The Marina Bay Sands literally looks like a massive spaceship balancing on three giant towers. At the base, there is an enormous shopping centre, museum, expo centre, and casino. At the rear, is the Gardens By The Bay, which is a unique lush plant space, with a field of quirky mechanical “Supertrees”. The whole area reminded me of the movie Avatar. The rooftop of the Marina Bay Sands hosts two bars, a night club, a viewing platform, and the famous infinity pool. The pool was only open to hotel guests, which was a bummer. Drinks at the bars were overpriced, but roughly the same as the admission price to the viewing platform. Naturally, we decided that if we were going to pay for the view, we mines well enjoy a beer, since the bar didn’t require an entrance fee. The view was admittedly gorgeous, but probably not worth the money. Still, it was one of those tourist attractions that I had to visit, being in Singapore for the first time.
Hawker Food Centres
There are a ton of great hawker food centres throughout different neighbourhoods of Singapore, and everyone you meet probably has his own personal preference of which one, which stall, and which dish is the best. I’ll bet that the Singaporeans reading this right now have their own long list of cherished favorites, some of which I’ve never even heard of. I have a friend whose originally from Singapore, and she hooked me up with a list of some of her recommendations. I made it a mission to work my way through the list, and it became a fun, worthwhile way of spending my time in Singapore. My personal favorites were the Maxwell Food Centre near Chinatown, and the Old Airport Road Food Centre northeast of the downtown area.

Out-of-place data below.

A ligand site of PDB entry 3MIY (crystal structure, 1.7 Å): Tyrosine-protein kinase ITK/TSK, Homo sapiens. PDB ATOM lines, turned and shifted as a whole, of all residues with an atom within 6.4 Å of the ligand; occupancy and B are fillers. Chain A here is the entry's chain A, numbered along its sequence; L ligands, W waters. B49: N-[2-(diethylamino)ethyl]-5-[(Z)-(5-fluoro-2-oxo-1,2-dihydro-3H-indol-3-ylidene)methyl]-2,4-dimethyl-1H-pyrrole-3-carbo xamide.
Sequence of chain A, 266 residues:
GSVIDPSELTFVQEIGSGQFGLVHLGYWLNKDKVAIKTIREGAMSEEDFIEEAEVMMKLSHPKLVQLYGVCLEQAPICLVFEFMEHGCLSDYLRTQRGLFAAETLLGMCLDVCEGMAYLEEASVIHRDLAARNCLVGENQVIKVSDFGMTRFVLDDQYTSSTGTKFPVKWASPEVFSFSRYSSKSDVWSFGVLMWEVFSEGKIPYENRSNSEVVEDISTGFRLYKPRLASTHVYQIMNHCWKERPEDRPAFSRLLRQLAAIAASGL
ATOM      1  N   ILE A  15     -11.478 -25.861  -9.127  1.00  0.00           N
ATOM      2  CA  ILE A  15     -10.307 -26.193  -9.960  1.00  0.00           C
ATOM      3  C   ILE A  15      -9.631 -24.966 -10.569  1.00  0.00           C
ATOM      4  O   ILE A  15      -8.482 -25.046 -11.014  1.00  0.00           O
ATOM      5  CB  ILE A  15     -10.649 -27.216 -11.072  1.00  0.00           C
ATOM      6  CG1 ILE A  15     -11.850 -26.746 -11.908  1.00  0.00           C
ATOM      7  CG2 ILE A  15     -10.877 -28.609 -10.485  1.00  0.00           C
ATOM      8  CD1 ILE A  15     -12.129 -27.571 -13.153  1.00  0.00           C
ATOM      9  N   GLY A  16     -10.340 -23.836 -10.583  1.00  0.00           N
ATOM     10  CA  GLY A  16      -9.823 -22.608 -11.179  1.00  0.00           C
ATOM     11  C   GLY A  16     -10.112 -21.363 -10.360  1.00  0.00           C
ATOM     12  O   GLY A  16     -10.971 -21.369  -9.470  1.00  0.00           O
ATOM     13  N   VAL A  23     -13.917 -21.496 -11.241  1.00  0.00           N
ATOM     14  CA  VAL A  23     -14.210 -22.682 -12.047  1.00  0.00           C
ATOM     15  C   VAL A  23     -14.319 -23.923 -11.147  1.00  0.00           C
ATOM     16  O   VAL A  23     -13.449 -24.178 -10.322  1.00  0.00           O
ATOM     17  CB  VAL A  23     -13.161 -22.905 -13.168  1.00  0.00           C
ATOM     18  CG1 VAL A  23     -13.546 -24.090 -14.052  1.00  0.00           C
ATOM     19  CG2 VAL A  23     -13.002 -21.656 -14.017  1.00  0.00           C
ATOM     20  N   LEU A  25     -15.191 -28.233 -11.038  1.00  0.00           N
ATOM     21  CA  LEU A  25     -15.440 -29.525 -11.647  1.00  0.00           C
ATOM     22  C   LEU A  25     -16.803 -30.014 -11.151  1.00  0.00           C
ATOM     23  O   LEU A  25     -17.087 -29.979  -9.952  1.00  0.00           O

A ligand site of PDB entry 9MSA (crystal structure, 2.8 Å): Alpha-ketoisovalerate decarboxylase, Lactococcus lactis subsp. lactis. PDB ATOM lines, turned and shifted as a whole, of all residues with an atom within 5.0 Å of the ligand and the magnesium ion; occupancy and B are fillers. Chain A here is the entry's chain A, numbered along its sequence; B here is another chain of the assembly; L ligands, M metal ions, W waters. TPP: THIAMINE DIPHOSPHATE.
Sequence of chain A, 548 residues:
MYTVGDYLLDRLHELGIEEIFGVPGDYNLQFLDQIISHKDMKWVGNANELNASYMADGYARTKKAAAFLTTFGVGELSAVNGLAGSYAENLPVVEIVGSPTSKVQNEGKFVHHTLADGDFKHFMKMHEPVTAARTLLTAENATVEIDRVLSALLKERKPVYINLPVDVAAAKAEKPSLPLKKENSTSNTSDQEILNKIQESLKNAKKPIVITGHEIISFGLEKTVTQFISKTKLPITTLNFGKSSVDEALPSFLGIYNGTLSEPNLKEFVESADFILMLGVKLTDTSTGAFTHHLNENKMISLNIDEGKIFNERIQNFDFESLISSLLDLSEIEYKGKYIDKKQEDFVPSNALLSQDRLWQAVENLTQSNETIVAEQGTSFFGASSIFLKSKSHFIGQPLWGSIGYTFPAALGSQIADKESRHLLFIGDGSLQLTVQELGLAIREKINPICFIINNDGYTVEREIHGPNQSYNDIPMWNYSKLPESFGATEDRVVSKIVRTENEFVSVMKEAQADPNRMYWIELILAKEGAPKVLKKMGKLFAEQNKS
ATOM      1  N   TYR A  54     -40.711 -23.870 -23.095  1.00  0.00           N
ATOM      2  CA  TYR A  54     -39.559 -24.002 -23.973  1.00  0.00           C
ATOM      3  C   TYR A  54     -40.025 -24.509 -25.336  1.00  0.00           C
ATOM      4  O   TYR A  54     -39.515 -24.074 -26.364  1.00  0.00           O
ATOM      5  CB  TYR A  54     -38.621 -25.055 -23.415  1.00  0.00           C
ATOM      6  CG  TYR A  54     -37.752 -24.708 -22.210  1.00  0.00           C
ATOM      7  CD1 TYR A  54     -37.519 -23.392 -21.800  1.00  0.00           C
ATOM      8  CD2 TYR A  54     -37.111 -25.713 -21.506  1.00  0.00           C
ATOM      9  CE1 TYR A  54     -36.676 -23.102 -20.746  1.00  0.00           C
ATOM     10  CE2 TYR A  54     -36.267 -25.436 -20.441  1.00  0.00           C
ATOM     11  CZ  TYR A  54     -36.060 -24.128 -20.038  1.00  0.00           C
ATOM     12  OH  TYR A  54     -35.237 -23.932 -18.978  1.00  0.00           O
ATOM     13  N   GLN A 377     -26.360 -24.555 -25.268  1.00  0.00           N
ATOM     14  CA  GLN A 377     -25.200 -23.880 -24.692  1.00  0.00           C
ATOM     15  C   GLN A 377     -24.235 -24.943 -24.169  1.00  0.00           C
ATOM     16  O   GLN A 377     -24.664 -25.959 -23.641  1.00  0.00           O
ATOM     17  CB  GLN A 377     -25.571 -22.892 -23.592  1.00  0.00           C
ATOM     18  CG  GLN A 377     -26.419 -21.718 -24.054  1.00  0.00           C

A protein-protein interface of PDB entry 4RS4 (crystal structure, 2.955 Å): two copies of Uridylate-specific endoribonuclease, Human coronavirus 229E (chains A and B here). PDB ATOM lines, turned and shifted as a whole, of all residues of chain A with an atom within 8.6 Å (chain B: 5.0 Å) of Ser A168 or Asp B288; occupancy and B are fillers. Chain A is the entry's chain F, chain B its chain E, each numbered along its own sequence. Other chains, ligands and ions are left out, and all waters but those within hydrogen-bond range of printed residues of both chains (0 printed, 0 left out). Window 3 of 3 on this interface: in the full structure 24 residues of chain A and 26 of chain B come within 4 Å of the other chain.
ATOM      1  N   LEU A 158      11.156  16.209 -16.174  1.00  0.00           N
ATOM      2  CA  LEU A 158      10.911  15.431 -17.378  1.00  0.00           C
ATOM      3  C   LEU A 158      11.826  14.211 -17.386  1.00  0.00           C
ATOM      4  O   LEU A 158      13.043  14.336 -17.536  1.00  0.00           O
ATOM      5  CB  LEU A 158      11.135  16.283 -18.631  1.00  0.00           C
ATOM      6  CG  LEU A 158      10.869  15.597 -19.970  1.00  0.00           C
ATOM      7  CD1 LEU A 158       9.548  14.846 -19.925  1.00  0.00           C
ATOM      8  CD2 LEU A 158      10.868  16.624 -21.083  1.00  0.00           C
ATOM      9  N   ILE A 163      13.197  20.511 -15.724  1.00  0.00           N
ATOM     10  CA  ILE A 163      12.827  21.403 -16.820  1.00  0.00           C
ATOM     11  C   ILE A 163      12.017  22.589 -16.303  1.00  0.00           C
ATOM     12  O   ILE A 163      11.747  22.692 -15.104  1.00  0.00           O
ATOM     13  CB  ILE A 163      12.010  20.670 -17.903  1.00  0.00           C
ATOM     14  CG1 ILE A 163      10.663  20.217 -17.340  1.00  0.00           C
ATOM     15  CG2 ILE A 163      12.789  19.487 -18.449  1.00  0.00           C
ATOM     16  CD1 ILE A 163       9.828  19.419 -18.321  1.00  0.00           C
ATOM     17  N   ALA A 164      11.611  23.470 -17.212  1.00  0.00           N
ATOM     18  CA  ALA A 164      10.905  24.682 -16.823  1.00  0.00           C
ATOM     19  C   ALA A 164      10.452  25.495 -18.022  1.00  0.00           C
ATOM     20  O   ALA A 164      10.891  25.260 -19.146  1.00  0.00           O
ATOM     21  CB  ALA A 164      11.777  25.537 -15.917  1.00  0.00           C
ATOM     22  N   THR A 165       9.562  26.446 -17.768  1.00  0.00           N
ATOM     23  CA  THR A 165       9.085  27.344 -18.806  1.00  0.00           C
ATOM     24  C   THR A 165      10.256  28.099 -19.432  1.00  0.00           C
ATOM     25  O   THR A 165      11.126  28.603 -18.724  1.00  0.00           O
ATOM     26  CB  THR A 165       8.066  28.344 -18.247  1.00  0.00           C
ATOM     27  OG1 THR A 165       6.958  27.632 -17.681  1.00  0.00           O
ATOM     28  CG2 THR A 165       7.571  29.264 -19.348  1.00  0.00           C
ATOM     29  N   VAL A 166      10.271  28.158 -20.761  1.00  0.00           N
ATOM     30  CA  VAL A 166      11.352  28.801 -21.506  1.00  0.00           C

I’m a pretty lousy foodie when it comes down to it. I don’t blog about food adventures, I often prefer cheap dirty spoon joints to high end restaurants, and I rarely Instagram my meals unless I’m trying to impress a girl with how well I can grill a steak. However, I’ll try my best to at least paint a half decent picture of the hawker food centre experience. On my first full day in Singapore, I spent the late morning exploring Chinatown, before seeking out the Maxwell Food Centre. When I arrived, I saw a row of small food stalls facing the street, housed in an open-air metal frame and roof structure, with ceiling fangs providing the only heat relief. I was a bit disappointed at the small number of stalls, but quickly realized that this was just the entrance way to the building. I entered into a large, one-story, rectangular space surrounded by at least 30 different food stalls. I would later discover several food markets with multiple floors, housing even more stalls. I was gleefully overwhelmed with the visible steam, vibrant smells, and bustling people that filled the space. People where rushing around in every direction; line ups were rapidly forming at the popular stalls; lunch patrons were circling the round cement tables for an open seat; and there were more than a couple of tourists, like myself, licking their lips at the wealth of food options that surrounded us.